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CASE REPORT
Ethambutol and isoniazid induced severe neurotoxicity in a patient undergoing continuous ambulatory peritoneal dialysis
  1. Meijun Si,
  2. Huiqun Li,
  3. Yanru Chen,
  4. Hui Peng
  1. Nephrology Division, The Third Affiliated Hospital of Sun Yat-sen University, Guangzhou, Guangdong, China
  1. Correspondence to Dr Hui Peng, pengh{at}mail.sysu.edu.cn

Summary

Ethambutol (EMB) and isoniazid (INH) are the first-line antituberculosis (anti-TB) drugs. However, their neurotoxicity could cause adverse effect and the patients with end-stage renal disease are especially vulnerable due to the reduction in renal drug clearance. Here, we report a 36-year-old man receiving peritoneal dialysis developed progressive paralysis in lower extremities, vision loss and hoarseness 4 months after anti-TB treatment with INH, EMB and rifapentine because of concomitant pulmonary tuberculosis. A diagnosis of EMB/INH-induced peripheral neuropathy, retrobulbar neuritis and laryngoparalysis was made. The patient’s neuropathy gradually improved 2 years after discontinuation of EMB/INH. Since EMB and INH may cause simultaneously severe and complex multineuropathy in dialysis patients, their adverse effects should be closely supervised in dialysis patients.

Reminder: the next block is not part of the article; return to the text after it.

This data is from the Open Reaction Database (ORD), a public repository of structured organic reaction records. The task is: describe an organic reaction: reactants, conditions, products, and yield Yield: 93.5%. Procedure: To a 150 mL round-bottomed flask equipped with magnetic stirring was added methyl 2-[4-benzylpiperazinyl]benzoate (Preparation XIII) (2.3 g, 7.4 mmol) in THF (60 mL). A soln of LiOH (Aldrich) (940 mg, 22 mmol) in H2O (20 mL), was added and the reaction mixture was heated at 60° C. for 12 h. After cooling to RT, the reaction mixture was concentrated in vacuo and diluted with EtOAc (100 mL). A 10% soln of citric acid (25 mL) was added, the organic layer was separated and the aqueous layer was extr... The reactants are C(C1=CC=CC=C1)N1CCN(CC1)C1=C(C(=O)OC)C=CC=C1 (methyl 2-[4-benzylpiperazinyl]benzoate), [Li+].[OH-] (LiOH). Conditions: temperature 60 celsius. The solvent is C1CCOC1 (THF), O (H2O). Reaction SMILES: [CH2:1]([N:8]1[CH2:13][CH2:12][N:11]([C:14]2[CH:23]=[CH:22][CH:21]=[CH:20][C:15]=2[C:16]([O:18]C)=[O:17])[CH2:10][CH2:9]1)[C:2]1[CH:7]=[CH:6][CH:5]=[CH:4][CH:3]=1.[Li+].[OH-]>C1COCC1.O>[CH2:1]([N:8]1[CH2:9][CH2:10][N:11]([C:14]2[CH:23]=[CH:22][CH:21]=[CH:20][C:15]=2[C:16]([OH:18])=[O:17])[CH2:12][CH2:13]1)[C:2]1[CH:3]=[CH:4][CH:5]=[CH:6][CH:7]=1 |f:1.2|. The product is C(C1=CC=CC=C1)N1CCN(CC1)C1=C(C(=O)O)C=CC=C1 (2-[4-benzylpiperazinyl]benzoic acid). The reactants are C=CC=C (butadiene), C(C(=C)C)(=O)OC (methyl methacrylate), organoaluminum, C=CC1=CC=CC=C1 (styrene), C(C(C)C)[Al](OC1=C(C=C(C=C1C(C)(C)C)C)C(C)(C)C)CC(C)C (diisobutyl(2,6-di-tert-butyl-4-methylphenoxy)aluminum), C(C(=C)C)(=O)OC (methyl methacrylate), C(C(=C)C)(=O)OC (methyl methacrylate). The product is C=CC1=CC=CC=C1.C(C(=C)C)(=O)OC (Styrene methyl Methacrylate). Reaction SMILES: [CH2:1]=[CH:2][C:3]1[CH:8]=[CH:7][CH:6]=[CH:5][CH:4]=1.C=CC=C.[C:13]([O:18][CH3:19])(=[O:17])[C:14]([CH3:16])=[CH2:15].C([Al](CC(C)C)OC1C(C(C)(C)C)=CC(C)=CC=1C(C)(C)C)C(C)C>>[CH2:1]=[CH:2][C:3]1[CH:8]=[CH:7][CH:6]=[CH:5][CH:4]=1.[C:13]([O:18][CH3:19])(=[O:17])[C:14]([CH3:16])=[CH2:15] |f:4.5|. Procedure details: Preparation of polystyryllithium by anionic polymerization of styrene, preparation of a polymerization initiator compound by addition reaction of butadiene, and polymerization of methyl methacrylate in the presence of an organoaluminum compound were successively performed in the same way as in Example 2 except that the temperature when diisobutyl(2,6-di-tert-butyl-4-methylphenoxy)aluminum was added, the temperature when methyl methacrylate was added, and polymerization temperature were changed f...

• dialysis
  • unwanted effects / adverse reactions
  • tuberculosis
  • peripheral nerve disease
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Footnotes

  • Contributors HP revised the article to the submitted version; responsible for the authenticity and accuracy of the article and supervised the diagnosis and treatment of the patient. MS drafted and assisted in revising the article and involved in the patient’s care. HL summarised the examinations and treatment of the case report and followed up the patient and recorded the prognosis of the patient. YC participated in the patient’s care and assisted in the literature review.

  • Funding The authors have not declared a specific grant for this research from any funding agency in the public, commercial or not-for-profit sectors.

  • Competing interests None declared.

  • Patient consent Obtained.

  • Provenance and peer review Not commissioned; externally peer reviewed.

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